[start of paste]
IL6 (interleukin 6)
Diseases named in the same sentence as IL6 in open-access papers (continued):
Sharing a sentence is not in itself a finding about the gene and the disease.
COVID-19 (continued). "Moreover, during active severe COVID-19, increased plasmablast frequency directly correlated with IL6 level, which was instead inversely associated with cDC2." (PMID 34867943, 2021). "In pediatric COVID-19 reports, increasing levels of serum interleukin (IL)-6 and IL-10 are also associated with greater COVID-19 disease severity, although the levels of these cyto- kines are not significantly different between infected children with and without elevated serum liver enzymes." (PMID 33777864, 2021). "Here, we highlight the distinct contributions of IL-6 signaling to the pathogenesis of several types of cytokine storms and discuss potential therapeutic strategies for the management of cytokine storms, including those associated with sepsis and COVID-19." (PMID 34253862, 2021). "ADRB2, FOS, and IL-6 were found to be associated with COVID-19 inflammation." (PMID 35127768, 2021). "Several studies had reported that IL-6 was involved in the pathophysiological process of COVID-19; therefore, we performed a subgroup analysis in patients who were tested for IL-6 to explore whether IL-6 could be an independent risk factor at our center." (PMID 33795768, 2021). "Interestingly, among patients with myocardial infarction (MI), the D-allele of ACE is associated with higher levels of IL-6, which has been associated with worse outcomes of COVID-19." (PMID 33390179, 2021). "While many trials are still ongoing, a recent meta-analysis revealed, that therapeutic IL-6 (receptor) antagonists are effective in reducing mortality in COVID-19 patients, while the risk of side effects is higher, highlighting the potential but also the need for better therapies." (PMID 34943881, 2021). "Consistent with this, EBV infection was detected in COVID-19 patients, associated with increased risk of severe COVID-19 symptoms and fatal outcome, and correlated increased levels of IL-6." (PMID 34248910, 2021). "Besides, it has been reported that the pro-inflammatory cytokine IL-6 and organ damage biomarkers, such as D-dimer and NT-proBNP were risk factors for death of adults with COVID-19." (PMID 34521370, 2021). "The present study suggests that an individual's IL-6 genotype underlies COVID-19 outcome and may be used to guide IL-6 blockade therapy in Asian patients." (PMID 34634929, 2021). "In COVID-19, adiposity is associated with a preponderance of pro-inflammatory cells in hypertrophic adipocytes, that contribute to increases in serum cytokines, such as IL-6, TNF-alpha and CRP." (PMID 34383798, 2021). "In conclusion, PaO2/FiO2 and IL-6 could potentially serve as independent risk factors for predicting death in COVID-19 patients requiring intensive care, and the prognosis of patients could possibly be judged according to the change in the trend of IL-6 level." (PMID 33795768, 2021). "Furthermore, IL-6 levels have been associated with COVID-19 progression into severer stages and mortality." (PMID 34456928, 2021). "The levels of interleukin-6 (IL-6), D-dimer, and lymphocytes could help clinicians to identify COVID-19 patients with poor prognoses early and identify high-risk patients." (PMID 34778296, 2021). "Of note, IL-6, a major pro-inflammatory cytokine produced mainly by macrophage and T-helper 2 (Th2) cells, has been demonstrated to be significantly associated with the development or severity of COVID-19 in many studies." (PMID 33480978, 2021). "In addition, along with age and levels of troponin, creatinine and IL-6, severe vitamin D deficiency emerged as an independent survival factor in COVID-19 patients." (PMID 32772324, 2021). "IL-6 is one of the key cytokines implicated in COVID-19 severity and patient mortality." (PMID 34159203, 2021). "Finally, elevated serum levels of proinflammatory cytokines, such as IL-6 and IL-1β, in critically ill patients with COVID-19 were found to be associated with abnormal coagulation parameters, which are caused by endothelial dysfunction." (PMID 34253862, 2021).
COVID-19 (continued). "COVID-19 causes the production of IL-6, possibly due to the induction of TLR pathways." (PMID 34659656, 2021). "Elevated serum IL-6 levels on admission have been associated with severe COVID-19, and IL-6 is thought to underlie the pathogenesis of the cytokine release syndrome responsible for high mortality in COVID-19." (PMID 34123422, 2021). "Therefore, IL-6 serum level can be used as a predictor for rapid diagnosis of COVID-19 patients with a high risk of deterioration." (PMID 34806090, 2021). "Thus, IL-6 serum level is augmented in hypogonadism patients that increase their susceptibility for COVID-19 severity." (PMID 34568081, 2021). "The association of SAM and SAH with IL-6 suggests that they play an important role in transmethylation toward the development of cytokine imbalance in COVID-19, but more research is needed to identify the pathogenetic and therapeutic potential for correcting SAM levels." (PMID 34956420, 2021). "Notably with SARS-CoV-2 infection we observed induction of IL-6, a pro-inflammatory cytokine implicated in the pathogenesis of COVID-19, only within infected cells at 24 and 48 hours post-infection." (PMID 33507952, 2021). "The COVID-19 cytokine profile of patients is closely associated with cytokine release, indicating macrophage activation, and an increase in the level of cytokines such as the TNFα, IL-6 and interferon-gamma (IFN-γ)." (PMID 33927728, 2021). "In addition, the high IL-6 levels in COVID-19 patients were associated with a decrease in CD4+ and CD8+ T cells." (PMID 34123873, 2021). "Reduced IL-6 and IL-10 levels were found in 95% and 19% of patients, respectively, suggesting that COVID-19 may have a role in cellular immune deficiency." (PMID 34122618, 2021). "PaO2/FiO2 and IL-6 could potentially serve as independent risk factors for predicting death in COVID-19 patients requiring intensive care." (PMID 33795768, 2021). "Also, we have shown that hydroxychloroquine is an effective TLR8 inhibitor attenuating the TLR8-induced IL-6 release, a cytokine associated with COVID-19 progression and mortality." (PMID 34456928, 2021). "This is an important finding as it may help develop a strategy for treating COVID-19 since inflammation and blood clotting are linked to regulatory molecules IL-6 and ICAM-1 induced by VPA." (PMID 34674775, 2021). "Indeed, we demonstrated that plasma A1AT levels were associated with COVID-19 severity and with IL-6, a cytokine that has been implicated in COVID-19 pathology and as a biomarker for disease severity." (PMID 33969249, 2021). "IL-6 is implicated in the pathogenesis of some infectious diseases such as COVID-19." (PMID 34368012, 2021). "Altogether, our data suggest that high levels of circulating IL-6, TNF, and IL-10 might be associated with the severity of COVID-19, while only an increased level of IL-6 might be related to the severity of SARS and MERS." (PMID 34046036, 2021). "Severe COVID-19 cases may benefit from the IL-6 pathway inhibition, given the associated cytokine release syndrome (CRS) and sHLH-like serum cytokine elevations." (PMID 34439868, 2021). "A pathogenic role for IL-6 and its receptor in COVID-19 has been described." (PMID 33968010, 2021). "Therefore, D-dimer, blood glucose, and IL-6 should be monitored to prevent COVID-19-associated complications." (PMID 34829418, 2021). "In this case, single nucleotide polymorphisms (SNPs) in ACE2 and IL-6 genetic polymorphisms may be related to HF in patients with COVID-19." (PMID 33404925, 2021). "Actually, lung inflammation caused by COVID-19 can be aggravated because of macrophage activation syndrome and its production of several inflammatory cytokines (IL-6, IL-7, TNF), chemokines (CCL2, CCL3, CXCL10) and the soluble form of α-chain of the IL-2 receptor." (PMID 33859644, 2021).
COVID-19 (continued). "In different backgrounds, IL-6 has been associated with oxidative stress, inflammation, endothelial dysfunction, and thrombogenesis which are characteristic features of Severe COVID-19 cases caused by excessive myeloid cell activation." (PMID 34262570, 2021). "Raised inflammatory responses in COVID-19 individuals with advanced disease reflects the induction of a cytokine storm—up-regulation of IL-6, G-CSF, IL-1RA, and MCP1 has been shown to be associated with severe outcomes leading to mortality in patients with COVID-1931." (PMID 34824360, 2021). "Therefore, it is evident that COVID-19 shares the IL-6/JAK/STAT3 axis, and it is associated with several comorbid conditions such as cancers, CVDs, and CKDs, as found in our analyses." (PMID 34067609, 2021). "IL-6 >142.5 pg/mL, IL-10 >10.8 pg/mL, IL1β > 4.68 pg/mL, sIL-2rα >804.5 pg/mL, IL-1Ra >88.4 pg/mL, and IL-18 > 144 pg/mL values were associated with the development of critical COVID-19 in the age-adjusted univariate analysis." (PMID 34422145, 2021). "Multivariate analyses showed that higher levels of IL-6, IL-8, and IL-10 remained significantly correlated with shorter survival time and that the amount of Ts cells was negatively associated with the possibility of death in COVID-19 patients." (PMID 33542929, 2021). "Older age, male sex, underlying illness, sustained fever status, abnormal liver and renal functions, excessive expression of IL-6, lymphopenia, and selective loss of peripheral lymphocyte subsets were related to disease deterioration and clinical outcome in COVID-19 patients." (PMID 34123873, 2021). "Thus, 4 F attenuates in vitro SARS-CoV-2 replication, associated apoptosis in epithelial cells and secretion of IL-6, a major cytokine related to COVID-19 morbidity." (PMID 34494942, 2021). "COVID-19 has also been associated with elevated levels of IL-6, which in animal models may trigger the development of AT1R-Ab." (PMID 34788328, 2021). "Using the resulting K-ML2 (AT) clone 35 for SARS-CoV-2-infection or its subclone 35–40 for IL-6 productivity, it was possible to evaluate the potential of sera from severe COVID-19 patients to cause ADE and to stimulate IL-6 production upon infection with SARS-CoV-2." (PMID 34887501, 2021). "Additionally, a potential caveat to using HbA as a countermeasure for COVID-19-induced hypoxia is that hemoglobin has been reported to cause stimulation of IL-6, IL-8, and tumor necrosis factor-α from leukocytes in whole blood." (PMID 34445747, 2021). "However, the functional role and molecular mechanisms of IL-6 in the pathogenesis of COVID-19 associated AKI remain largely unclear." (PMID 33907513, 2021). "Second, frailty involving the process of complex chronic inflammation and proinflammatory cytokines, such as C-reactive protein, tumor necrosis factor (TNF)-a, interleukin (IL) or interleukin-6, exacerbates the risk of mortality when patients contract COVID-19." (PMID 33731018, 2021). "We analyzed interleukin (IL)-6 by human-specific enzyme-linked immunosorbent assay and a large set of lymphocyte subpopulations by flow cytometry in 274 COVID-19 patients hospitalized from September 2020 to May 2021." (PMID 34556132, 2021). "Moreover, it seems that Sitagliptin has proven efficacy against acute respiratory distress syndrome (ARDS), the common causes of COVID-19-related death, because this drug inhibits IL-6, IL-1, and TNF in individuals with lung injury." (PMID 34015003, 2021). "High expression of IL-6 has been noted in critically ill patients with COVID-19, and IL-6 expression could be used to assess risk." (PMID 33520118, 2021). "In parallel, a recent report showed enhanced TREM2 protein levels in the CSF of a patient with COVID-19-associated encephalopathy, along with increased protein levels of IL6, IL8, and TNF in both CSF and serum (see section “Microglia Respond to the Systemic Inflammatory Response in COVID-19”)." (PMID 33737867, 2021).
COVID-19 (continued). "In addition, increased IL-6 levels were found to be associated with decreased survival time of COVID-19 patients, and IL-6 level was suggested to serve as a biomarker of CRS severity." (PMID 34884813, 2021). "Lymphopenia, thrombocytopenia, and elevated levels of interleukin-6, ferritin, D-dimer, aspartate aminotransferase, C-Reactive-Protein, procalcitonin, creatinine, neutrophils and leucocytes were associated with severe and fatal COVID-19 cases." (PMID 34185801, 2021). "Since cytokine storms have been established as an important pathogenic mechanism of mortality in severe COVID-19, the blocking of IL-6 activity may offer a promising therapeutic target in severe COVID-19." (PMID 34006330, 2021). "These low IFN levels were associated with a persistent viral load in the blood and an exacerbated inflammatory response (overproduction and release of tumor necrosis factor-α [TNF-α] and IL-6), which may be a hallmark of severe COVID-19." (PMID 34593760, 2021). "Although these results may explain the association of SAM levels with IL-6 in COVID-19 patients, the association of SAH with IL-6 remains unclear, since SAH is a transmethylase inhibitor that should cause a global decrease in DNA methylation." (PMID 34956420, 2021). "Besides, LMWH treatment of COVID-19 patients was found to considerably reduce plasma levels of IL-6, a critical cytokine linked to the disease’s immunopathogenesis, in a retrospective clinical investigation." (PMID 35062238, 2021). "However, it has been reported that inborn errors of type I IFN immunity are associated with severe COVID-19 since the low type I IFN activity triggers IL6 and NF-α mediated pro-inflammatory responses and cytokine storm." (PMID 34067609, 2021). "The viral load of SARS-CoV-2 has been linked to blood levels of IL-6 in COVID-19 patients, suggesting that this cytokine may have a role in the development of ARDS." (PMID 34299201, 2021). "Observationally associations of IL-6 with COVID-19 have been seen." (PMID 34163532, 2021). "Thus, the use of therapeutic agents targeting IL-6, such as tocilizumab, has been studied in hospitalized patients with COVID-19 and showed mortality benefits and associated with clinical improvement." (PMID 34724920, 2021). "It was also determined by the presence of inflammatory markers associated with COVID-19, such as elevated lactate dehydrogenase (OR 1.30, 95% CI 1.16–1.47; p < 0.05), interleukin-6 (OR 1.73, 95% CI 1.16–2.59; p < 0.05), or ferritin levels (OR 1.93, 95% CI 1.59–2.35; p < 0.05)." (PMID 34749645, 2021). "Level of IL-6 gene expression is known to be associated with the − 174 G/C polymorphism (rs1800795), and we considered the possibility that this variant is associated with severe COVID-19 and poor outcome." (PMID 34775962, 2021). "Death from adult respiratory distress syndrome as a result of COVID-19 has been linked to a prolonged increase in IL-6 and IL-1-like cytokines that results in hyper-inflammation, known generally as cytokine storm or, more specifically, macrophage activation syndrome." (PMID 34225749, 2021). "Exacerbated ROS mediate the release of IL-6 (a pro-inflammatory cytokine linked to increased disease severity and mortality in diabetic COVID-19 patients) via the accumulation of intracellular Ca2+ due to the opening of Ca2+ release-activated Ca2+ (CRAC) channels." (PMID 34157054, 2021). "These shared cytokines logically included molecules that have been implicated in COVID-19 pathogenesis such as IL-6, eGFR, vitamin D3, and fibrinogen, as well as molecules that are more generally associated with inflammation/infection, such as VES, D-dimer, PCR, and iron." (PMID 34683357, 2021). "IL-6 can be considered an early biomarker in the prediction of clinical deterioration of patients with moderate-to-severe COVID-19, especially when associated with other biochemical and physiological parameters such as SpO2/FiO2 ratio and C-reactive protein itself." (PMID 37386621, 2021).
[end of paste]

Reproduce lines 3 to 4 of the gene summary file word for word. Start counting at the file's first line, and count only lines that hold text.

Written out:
Sharing a sentence is not in itself a finding about the gene and the disease.
COVID-19 (continued). "Moreover, during active severe COVID-19, increased plasmablast frequency directly correlated with IL6 level, which was instead inversely associated with cDC2." (PMID 34867943, 2021). "In pediatric COVID-19 reports, increasing levels of serum interleukin (IL)-6 and IL-10 are also associated with greater COVID-19 disease severity, although the levels of these cyto- kines are not significantly different between infected children with and without elevated serum liver enzymes." (PMID 33777864, 2021). "Here, we highlight the distinct contributions of IL-6 signaling to the pathogenesis of several types of cytokine storms and discuss potential therapeutic strategies for the management of cytokine storms, including those associated with sepsis and COVID-19." (PMID 34253862, 2021). "ADRB2, FOS, and IL-6 were found to be associated with COVID-19 inflammation." (PMID 35127768, 2021). "Several studies had reported that IL-6 was involved in the pathophysiological process of COVID-19; therefore, we performed a subgroup analysis in patients who were tested for IL-6 to explore whether IL-6 could be an independent risk factor at our center." (PMID 33795768, 2021). "Interestingly, among patients with myocardial infarction (MI), the D-allele of ACE is associated with higher levels of IL-6, which has been associated with worse outcomes of COVID-19." (PMID 33390179, 2021). "While many trials are still ongoing, a recent meta-analysis revealed, that therapeutic IL-6 (receptor) antagonists are effective in reducing mortality in COVID-19 patients, while the risk of side effects is higher, highlighting the potential but also the need for better therapies." (PMID 34943881, 2021). "Consistent with this, EBV infection was detected in COVID-19 patients, associated with increased risk of severe COVID-19 symptoms and fatal outcome, and correlated increased levels of IL-6." (PMID 34248910, 2021). "Besides, it has been reported that the pro-inflammatory cytokine IL-6 and organ damage biomarkers, such as D-dimer and NT-proBNP were risk factors for death of adults with COVID-19." (PMID 34521370, 2021). "The present study suggests that an individual's IL-6 genotype underlies COVID-19 outcome and may be used to guide IL-6 blockade therapy in Asian patients." (PMID 34634929, 2021). "In COVID-19, adiposity is associated with a preponderance of pro-inflammatory cells in hypertrophic adipocytes, that contribute to increases in serum cytokines, such as IL-6, TNF-alpha and CRP." (PMID 34383798, 2021). "In conclusion, PaO2/FiO2 and IL-6 could potentially serve as independent risk factors for predicting death in COVID-19 patients requiring intensive care, and the prognosis of patients could possibly be judged according to the change in the trend of IL-6 level." (PMID 33795768, 2021). "Furthermore, IL-6 levels have been associated with COVID-19 progression into severer stages and mortality." (PMID 34456928, 2021). "The levels of interleukin-6 (IL-6), D-dimer, and lymphocytes could help clinicians to identify COVID-19 patients with poor prognoses early and identify high-risk patients." (PMID 34778296, 2021). "Of note, IL-6, a major pro-inflammatory cytokine produced mainly by macrophage and T-helper 2 (Th2) cells, has been demonstrated to be significantly associated with the development or severity of COVID-19 in many studies." (PMID 33480978, 2021). "In addition, along with age and levels of troponin, creatinine and IL-6, severe vitamin D deficiency emerged as an independent survival factor in COVID-19 patients." (PMID 32772324, 2021). "IL-6 is one of the key cytokines implicated in COVID-19 severity and patient mortality." (PMID 34159203, 2021). "Finally, elevated serum levels of proinflammatory cytokines, such as IL-6 and IL-1β, in critically ill patients with COVID-19 were found to be associated with abnormal coagulation parameters, which are caused by endothelial dysfunction." (PMID 34253862, 2021).